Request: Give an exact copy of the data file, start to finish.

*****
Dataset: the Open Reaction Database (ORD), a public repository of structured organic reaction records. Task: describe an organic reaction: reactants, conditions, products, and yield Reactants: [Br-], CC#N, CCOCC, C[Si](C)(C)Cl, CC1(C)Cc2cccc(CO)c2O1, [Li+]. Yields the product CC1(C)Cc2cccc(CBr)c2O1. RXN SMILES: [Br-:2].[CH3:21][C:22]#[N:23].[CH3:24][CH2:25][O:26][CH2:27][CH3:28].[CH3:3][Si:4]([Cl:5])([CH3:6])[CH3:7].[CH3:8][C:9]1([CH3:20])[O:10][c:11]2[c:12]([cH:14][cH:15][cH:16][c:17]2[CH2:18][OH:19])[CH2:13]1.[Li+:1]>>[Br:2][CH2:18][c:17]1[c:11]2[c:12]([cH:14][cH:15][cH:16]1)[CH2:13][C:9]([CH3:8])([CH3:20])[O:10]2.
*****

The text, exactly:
Dataset: the Open Reaction Database (ORD), a public repository of structured organic reaction records. Task: describe an organic reaction: reactants, conditions, products, and yield Reactants: [Br-], CC#N, CCOCC, C[Si](C)(C)Cl, CC1(C)Cc2cccc(CO)c2O1, [Li+]. Yields the product CC1(C)Cc2cccc(CBr)c2O1. RXN SMILES: [Br-:2].[CH3:21][C:22]#[N:23].[CH3:24][CH2:25][O:26][CH2:27][CH3:28].[CH3:3][Si:4]([Cl:5])([CH3:6])[CH3:7].[CH3:8][C:9]1([CH3:20])[O:10][c:11]2[c:12]([cH:14][cH:15][cH:16][c:17]2[CH2:18][OH:19])[CH2:13]1.[Li+:1]>>[Br:2][CH2:18][c:17]1[c:11]2[c:12]([cH:14][cH:15][cH:16]1)[CH2:13][C:9]([CH3:8])([CH3:20])[O:10]2.